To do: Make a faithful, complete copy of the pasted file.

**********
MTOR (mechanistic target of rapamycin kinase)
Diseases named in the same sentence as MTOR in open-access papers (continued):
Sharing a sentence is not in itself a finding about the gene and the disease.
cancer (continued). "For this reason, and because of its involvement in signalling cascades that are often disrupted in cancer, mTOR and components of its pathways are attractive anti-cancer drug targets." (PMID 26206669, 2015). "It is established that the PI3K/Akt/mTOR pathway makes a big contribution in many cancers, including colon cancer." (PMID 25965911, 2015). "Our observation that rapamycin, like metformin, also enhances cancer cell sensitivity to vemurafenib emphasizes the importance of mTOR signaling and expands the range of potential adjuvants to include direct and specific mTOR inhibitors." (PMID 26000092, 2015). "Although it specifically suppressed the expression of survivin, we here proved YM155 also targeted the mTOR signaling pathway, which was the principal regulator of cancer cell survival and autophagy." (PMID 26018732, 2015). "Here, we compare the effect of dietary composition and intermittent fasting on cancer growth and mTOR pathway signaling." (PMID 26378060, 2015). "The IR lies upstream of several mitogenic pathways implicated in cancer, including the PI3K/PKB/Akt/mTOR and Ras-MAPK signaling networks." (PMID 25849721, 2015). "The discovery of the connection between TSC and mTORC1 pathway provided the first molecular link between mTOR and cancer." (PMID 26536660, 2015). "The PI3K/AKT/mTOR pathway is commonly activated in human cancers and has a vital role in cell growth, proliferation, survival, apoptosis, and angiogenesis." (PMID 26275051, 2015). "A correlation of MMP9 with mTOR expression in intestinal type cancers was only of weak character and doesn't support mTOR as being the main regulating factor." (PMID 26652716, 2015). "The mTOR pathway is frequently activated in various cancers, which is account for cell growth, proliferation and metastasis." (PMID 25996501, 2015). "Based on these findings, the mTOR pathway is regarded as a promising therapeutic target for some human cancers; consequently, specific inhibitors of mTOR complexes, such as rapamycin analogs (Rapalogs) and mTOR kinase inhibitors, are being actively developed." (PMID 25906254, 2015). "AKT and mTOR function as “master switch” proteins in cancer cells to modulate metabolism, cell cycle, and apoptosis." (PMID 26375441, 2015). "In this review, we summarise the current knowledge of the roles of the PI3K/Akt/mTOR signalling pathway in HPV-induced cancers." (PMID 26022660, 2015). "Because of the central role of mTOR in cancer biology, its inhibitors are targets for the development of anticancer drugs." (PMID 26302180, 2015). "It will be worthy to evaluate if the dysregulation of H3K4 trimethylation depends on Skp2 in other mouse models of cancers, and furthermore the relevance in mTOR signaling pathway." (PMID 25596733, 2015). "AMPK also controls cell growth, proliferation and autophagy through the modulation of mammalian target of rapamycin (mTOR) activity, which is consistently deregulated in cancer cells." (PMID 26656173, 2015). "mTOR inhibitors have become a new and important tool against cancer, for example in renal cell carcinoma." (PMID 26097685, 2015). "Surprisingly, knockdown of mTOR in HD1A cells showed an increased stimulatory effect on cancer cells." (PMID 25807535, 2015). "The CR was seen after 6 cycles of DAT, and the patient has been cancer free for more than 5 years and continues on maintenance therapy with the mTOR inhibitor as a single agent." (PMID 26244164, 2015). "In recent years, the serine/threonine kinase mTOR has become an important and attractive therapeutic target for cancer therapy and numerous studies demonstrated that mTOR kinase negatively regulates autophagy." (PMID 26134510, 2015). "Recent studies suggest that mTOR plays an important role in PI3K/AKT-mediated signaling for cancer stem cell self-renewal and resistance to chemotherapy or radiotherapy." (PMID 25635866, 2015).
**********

MTOR (mechanistic target of rapamycin kinase)
Diseases named in the same sentence as MTOR in open-access papers (continued):
Sharing a sentence is not in itself a finding about the gene and the disease.
cancer (continued). "For this reason, and because of its involvement in signalling cascades that are often disrupted in cancer, mTOR and components of its pathways are attractive anti-cancer drug targets." (PMID 26206669, 2015). "It is established that the PI3K/Akt/mTOR pathway makes a big contribution in many cancers, including colon cancer." (PMID 25965911, 2015). "Our observation that rapamycin, like metformin, also enhances cancer cell sensitivity to vemurafenib emphasizes the importance of mTOR signaling and expands the range of potential adjuvants to include direct and specific mTOR inhibitors." (PMID 26000092, 2015). "Although it specifically suppressed the expression of survivin, we here proved YM155 also targeted the mTOR signaling pathway, which was the principal regulator of cancer cell survival and autophagy." (PMID 26018732, 2015). "Here, we compare the effect of dietary composition and intermittent fasting on cancer growth and mTOR pathway signaling." (PMID 26378060, 2015). "The IR lies upstream of several mitogenic pathways implicated in cancer, including the PI3K/PKB/Akt/mTOR and Ras-MAPK signaling networks." (PMID 25849721, 2015). "The discovery of the connection between TSC and mTORC1 pathway provided the first molecular link between mTOR and cancer." (PMID 26536660, 2015). "The PI3K/AKT/mTOR pathway is commonly activated in human cancers and has a vital role in cell growth, proliferation, survival, apoptosis, and angiogenesis." (PMID 26275051, 2015). "A correlation of MMP9 with mTOR expression in intestinal type cancers was only of weak character and doesn't support mTOR as being the main regulating factor." (PMID 26652716, 2015). "The mTOR pathway is frequently activated in various cancers, which is account for cell growth, proliferation and metastasis." (PMID 25996501, 2015). "Based on these findings, the mTOR pathway is regarded as a promising therapeutic target for some human cancers; consequently, specific inhibitors of mTOR complexes, such as rapamycin analogs (Rapalogs) and mTOR kinase inhibitors, are being actively developed." (PMID 25906254, 2015). "AKT and mTOR function as “master switch” proteins in cancer cells to modulate metabolism, cell cycle, and apoptosis." (PMID 26375441, 2015). "In this review, we summarise the current knowledge of the roles of the PI3K/Akt/mTOR signalling pathway in HPV-induced cancers." (PMID 26022660, 2015). "Because of the central role of mTOR in cancer biology, its inhibitors are targets for the development of anticancer drugs." (PMID 26302180, 2015). "It will be worthy to evaluate if the dysregulation of H3K4 trimethylation depends on Skp2 in other mouse models of cancers, and furthermore the relevance in mTOR signaling pathway." (PMID 25596733, 2015). "AMPK also controls cell growth, proliferation and autophagy through the modulation of mammalian target of rapamycin (mTOR) activity, which is consistently deregulated in cancer cells." (PMID 26656173, 2015). "mTOR inhibitors have become a new and important tool against cancer, for example in renal cell carcinoma." (PMID 26097685, 2015). "Surprisingly, knockdown of mTOR in HD1A cells showed an increased stimulatory effect on cancer cells." (PMID 25807535, 2015). "The CR was seen after 6 cycles of DAT, and the patient has been cancer free for more than 5 years and continues on maintenance therapy with the mTOR inhibitor as a single agent." (PMID 26244164, 2015). "In recent years, the serine/threonine kinase mTOR has become an important and attractive therapeutic target for cancer therapy and numerous studies demonstrated that mTOR kinase negatively regulates autophagy." (PMID 26134510, 2015). "Recent studies suggest that mTOR plays an important role in PI3K/AKT-mediated signaling for cancer stem cell self-renewal and resistance to chemotherapy or radiotherapy." (PMID 25635866, 2015).